If counselors lack the competence to be of professional assistance to clients, they avoid entering or continuing counseling relationships. (2014 ACA Code of Ethics. A.11. Termination and Referral).
4. Knowing a code of professional ethics helps prepare for changing roles.
As our roles evolve, the titles we use may depend on where we work and with whom. A career professional may have the skills and experience for several roles, but might require a specific environment, an agreement, or license depending on the location and the role chosen for the business.
After working with a client on a career decision and job search for a couple of months, she felt confident in her direction and asked if I would be her mentor and editor after our coaching work was completed. I wanted to stay connected with this client, but I didn’t feel like I could go from coach to mentor. I suggested she sign up for my email plan, and I have been able to answer questions and give resources through email to support her in her continued success. When she needs editing, that will be a different agreement whether written or oral. Defining and clarifying each role with this client resulted in a very successful partnership.
“When a career professional changes a role from the original or most recent contracted relationship, s/he obtains informed consent from the client and explains the right of the client to refuse services related to the change.” (2015 NCDA Code of Ethics. A.5.e. Role Changes in the Professional Relationship)
5. Career Services may offer multiple services a career professional can provide.
When working in an environment with reasonable confidentiality and with professional training and experience for both, a career professional could provide career planning services and then career counseling if the need arose. But if the career professional lacks the training, credentials, state requirements, and experience to delve into counseling they will need to refer to a qualified professional.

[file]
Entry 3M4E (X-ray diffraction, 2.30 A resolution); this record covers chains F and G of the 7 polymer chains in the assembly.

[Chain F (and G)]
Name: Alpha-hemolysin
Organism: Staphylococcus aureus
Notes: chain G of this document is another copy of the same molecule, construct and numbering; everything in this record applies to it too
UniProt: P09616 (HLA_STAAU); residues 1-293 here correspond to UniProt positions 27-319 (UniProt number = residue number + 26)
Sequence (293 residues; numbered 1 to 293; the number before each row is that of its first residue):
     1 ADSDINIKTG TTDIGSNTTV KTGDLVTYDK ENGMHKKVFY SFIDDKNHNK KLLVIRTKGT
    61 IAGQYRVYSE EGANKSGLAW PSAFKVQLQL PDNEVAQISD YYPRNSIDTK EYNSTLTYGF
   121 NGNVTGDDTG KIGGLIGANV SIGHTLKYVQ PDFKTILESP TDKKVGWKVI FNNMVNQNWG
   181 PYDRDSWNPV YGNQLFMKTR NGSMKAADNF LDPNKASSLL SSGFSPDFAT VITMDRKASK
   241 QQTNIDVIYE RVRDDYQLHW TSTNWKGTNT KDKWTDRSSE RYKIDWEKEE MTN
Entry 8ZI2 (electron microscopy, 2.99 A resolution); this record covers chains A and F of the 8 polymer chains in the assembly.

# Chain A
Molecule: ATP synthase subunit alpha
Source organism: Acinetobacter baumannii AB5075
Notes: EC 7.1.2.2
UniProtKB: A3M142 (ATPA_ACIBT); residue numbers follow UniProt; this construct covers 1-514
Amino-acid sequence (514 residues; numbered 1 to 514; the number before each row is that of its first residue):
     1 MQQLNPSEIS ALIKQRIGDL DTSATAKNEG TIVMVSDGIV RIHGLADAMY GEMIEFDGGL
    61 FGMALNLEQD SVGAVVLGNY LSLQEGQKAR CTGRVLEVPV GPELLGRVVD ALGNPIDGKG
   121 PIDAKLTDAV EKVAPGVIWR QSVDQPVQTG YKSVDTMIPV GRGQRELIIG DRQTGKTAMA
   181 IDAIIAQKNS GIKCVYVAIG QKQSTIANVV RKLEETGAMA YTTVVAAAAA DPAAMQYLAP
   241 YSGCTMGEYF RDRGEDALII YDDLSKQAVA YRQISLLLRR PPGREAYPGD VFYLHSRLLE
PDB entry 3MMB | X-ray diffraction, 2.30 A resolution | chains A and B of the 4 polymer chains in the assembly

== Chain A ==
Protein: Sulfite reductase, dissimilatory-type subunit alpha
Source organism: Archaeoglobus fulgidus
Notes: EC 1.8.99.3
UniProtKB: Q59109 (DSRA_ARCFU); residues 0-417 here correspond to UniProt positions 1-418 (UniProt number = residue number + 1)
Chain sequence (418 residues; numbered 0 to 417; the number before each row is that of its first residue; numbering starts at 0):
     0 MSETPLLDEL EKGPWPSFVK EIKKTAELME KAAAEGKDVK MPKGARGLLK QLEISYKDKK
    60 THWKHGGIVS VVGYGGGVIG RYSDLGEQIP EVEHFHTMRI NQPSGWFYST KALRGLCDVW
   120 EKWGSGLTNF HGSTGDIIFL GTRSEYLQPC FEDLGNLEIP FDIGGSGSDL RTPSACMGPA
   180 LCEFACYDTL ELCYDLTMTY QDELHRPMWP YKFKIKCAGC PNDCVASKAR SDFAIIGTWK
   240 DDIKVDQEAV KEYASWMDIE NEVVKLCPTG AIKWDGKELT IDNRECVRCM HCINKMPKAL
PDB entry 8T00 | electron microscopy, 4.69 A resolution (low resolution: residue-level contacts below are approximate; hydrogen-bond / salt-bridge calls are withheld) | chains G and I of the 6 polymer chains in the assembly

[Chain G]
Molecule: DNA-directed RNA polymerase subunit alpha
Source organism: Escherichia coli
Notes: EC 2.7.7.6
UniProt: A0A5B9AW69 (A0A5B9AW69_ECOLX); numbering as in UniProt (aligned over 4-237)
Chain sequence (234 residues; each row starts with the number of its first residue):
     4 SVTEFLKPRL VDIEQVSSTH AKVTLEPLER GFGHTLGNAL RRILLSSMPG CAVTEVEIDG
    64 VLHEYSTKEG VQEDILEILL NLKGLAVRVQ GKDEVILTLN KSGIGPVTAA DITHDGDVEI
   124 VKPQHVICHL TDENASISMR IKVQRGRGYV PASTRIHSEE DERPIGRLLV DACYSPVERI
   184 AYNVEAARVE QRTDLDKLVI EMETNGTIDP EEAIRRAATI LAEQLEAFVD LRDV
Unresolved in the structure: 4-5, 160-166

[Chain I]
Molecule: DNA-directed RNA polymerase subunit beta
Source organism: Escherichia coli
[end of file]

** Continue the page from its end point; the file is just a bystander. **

While working at a college career center as a grad student, I provided brief career planning services to walk in students. Then I was able to provide confidential counseling in a private office when a student made an appointment with me. My training, experience, and environment allowed for an easy transition from career planning to counseling.
“All career professionals, whether engaging in “career planning” or “career counseling”, provide only the services that are within the scope of their professional competence and qualifications.” (2015 NCDA Code of Ethics, A.1.b. Differentiation Between Types of Services Provided).
Reviewing NCDA’s Code of Ethics before a situation comes up with a client has helped me make decisions about how I want to work and with whom. Further investigation of NCDA’s Code of Ethics would provide information for future articles. Consider commenting on this article or writing one of your own.
American Counseling Association. (2014). 2014 ACA Code of Ethics. Retrieved from https://www.counseling.org/resources/aca-code-of-ethics.pdf
National Career Development Association. (2015). 2015 NCDA Code of Ethics. Retrieved from http://www.ncda.org/aws/NCDA/asset_manager/get_file/3395?ver=738700
Nancy J. Miller, M.S. is a Career Counselor and Coach at Creative LifeWork Design. She is author of the books, Fire Up Your Profile For LifeWork Success and Vegetable Kids in the Garden, as well as a recorded CEUonestop webinar, 10 Ways to Model a Healthy Lifestyle. She is an Associate Editor for Career Convergence web magazine, has written numerous professional articles, and gives presentations at conferences and community events. Nancy uses a holistic practical approach to coaching entrepreneurs, professionals, and writers to create business and career success in harmony with their strengths, values, and lifestyle. Contact Nancy at email@example.com, visit her website www.nancyjmiller.solutions, and connect with her on Linkedin.
Deneen Pennington on Thursday 06/02/2016 at 08:06 AM
I love your article! Thanks for supporting NCDA and Career Convergence!
Chris lora on Thursday 06/02/2016 at 08:33 AM
Thank you! You have put into words the approaches I have used, or should have used, with clients. I found your citations specific and helpful. I look forward to reading more from you.
John Long, Ed.S. on Thursday 06/02/2016 at 09:37 AM
Wonderful article Nancy. You have touched upon key points in the NCDA Code of Ethics to be infused into our daily work with students/clients. Thank you!